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Earnest v. Board of Education of Jasper County Community Unit School District No.1

United States District Court, S.D. Illinois

April 30, 2018

JERRY L. EARNEST, Plaintiff,



         This matter comes before the Court on the defendants' motion to dismiss plaintiff Jerry L. Earnest's Complaint pursuant to Federal Rule of Civil Procedure 12(b)(6) for failure to state a claim (Doc. 11). Earnest has responded to the motion (Doc. 17), and the defendants have replied to that response (Doc. 18).

         I. Standard for Dismissal

         When reviewing a Rule 12(b)(6) motion to dismiss, the Court accepts as true all allegations in the complaint. Erickson v. Pardus, 551 U.S. 89, 94 (2007) (citing Bell Atl. Corp. v. Twombly, 550 U.S. 544, 555 (2007)). To avoid dismissal under Rule 12(b)(6) for failure to state a claim, a complaint must contain a “short and plain statement of the claim showing that the pleader is entitled to relief.” Fed.R.Civ.P. 8(a)(2). This requirement is satisfied if the complaint (1) describes the claim in sufficient detail to give the defendant fair notice of what the claim is and the grounds upon which it rests and (2) plausibly suggests that the plaintiff has a right to relief above a speculative level. Bell Atl., 550 U.S. at 555; see Ashcroft v. Iqbal, 556 U.S. 662, 678 (2009); EEOC v. Concentra Health Servs., 496 F.3d 773, 776 (7th Cir. 2007). “A claim has facial plausibility when the plaintiff pleads factual content that allows the court to draw the reasonable inference that the defendant is liable for the misconduct alleged.” Iqbal, 556 U.S. at 678 (citing Bell Atl., 550 U.S. at 556). “[I]t is not enough for a complaint to avoid foreclosing possible bases for relief; it must actually suggest that the plaintiff has a right to relief . . . by providing allegations that ‘raise a right to relief above the speculative level.'” Concentra Health Servs., 496 F.3d at 777 (quoting Bell Atl., 550 U.S. at 555).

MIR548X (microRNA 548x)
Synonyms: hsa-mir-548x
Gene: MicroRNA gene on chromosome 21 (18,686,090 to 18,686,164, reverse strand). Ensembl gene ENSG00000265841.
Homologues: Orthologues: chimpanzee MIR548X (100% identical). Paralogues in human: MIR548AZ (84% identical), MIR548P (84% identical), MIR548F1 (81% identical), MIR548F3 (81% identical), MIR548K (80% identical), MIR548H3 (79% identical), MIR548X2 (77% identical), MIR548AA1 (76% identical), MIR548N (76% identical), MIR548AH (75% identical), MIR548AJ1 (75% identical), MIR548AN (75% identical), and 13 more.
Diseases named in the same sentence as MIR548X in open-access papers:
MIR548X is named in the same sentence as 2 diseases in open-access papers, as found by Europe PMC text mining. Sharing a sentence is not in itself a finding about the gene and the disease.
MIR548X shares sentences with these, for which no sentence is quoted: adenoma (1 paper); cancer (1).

II. Facts

         Viewing all factual allegations in the Complaint as true and drawing all reasonable inferences in Earnest's favored, the Complaint establishes the following facts for the purposes of this motion. The Court is careful to limit these facts to those pled in the Complaint to the exclusion of the additional un-pled facts asserted in the briefs.

         Earnest was elected to and began serving his four-year on the Board of Education of Jasper County Community Unit School District No. 1 (“Board”) in April 2015. At all times relevant to this lawsuit, defendant Jon Fulton was president of the Board, and defendant Andrew D. Johnson was superintendent of the district.

         On February 23, 2017, the Board informed Earnest that he would no longer have access to confidential information provided to the rest of the Board. The restriction was of indefinite duration and was to continue until Fulton and Johnson, in their discretion, decided to end it. Without confidential information regarding the district's finances and personnel matters, Earnest was unable to make informed decisions about important questions before the Board and consequently was unable to effectively discharge his duties as a Board member or represent the constituents who elected him. He was also embarrassed and humiliated and suffered emotional distress because he was called on to vote on matters about which he was not fully informed. No. hearing was held either before or after the restriction on confidential information was imposed. Earnest was not formally removed from the Board.